Reading lists

Claire Fuller on the classic books that inspired Bitter Orange

Claire shares the classic novels that served as inspiration during her writing process, from authors including Jean Rhys to J.P. Hartley.

Claire Fuller
Claire Fuller

Many authors say that they can’t read other novels while they’re writing their own, afraid that the style and tone will rub off on their own work. But I’m the opposite, I read, read, read while I’m writing. Sometimes I read novels for their particular tone and style, others for their content, and of course non-fiction for research. I probably read about 160 books over the two years it took me to write Bitter Orange, some purely for pleasure, but many because they threw a light in some way on the story I was writing. Here are six that were perhaps the most influential, but more importantly they are books that I love and would recommend to anyone.
 

The Fairytale Hairdresser and the Princess and the Frog
The Fairytale Hairdresser and the Princess and the Frog
Kittie Lacey is the best hairdresser in all of Fairyland. . .

A brave, stylish heroine for whom no tangle is too troublesome and no frizz too fearsome!

________

It's Prince Freddie's coronation and Kittie is styling all her fairytale friends for an animal-themed parade to celebrate!

But something's gone wrong. . . Prince Freddie is nowhere to be seen! Could his mysterious cousin be behind it? And who is this funny little frog in Kittie's salon?

Together with her new friend Princess Lily, Kittie sets out to solve the mystery and bring order back to Fairyland.

Have you read any more of Kittie's fairytale adventures?
Fairytale Hairdresser and the Sugar Plum Fairy
Fairytale Hairdresser and Father Christmas
Fairytale Hairdresser and the Aladdin
Fairytale Hairdresser and Snow White
Fairytale Hairdresser and Cinderella
The Fairytale Hairdresser and the Princess and the Frog
The Fairytale Hairdresser and the Princess and the Frog
Kittie Lacey is the best hairdresser in all of Fairyland. . .

A brave, stylish heroine for whom no tangle is too troublesome and no frizz too fearsome!

________

It's Prince Freddie's coronation and Kittie is styling all her fairytale friends for an animal-themed parade to celebrate!

But something's gone wrong. . . Prince Freddie is nowhere to be seen! Could his mysterious cousin be behind it? And who is this funny little frog in Kittie's salon?

Together with her new friend Princess Lily, Kittie sets out to solve the mystery and bring order back to Fairyland.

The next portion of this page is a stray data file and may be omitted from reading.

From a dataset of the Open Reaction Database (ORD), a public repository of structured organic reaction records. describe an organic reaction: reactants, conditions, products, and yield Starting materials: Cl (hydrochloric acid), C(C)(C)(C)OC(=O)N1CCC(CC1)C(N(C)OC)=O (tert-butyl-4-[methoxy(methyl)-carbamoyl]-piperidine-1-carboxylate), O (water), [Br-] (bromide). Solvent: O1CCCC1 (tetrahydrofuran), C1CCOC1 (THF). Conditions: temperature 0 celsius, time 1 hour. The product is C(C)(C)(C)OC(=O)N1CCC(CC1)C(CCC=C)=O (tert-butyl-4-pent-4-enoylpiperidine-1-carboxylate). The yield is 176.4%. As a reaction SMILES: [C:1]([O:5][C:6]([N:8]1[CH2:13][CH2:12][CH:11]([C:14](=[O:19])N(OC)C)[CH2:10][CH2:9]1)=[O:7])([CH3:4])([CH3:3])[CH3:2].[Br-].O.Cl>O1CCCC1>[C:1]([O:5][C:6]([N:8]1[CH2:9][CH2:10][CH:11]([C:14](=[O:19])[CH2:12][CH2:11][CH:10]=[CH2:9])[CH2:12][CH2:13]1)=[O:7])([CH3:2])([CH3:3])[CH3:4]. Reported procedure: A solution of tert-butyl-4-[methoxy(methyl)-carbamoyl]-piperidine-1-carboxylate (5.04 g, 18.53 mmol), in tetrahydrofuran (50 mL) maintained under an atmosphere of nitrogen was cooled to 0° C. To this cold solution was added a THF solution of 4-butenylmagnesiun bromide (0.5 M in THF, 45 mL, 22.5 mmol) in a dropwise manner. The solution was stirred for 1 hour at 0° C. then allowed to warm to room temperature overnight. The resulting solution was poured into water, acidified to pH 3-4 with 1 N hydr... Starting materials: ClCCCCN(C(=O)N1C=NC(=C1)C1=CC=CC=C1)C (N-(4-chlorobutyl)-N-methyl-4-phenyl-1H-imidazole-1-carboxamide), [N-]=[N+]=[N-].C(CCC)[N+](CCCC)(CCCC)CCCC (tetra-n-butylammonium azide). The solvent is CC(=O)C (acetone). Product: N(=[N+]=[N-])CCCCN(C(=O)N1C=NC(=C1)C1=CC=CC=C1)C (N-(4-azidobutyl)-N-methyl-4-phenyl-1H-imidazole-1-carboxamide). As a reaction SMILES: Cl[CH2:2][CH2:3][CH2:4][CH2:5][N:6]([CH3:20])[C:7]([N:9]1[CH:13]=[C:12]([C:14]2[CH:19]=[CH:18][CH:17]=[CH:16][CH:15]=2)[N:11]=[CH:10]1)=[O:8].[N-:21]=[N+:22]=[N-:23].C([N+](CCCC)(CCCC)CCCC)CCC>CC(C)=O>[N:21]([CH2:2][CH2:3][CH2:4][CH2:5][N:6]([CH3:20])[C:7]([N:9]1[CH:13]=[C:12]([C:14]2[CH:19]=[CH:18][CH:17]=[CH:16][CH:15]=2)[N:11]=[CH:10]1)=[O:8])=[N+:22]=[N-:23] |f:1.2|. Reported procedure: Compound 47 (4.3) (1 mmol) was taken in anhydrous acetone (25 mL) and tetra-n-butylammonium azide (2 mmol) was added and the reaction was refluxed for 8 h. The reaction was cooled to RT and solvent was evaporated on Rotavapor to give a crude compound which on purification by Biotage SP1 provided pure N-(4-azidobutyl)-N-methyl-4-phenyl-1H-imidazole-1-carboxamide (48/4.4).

Have you read any more of Kittie's fairytale adventures?
Fairytale Hairdresser and the Sugar Plum Fairy
Fairytale Hairdresser and Father Christmas
Fairytale Hairdresser and the Aladdin
Fairytale Hairdresser and Snow White
Fairytale Hairdresser and Cinderella
The Fairytale Hairdresser and the Princess and the Frog
The Fairytale Hairdresser and the Princess and the Frog
Kittie Lacey is the best hairdresser in all of Fairyland. . .

A brave, stylish heroine for whom no tangle is too troublesome and no frizz too fearsome!

________

It's Prince Freddie's coronation and Kittie is styling all her fairytale friends for an animal-themed parade to celebrate!

But something's gone wrong. . . Prince Freddie is nowhere to be seen! Could his mysterious cousin be behind it? And who is this funny little frog in Kittie's salon?

Together with her new friend Princess Lily, Kittie sets out to solve the mystery and bring order back to Fairyland.

Have you read any more of Kittie's fairytale adventures?
Fairytale Hairdresser and the Sugar Plum Fairy
Fairytale Hairdresser and Father Christmas
Fairytale Hairdresser and the Aladdin
Fairytale Hairdresser and Snow White
Fairytale Hairdresser and Cinderella

6. Mothering Sunday by Graham Swift

I’ve been going on about how much I love this short novel since it was published in 2016. Told over the course of an unseasonably warm Mothering Sunday in 1924, Jean Fairchild, a maid in an English country house meets her aristocrat lover for the last time. The writing has a beautiful lazy tone; dated and sunny, and sad, and the story, told from memory has a beautiful cyclical quality, as memories often do. Then right in the middle it punches you in the stomach. 

 

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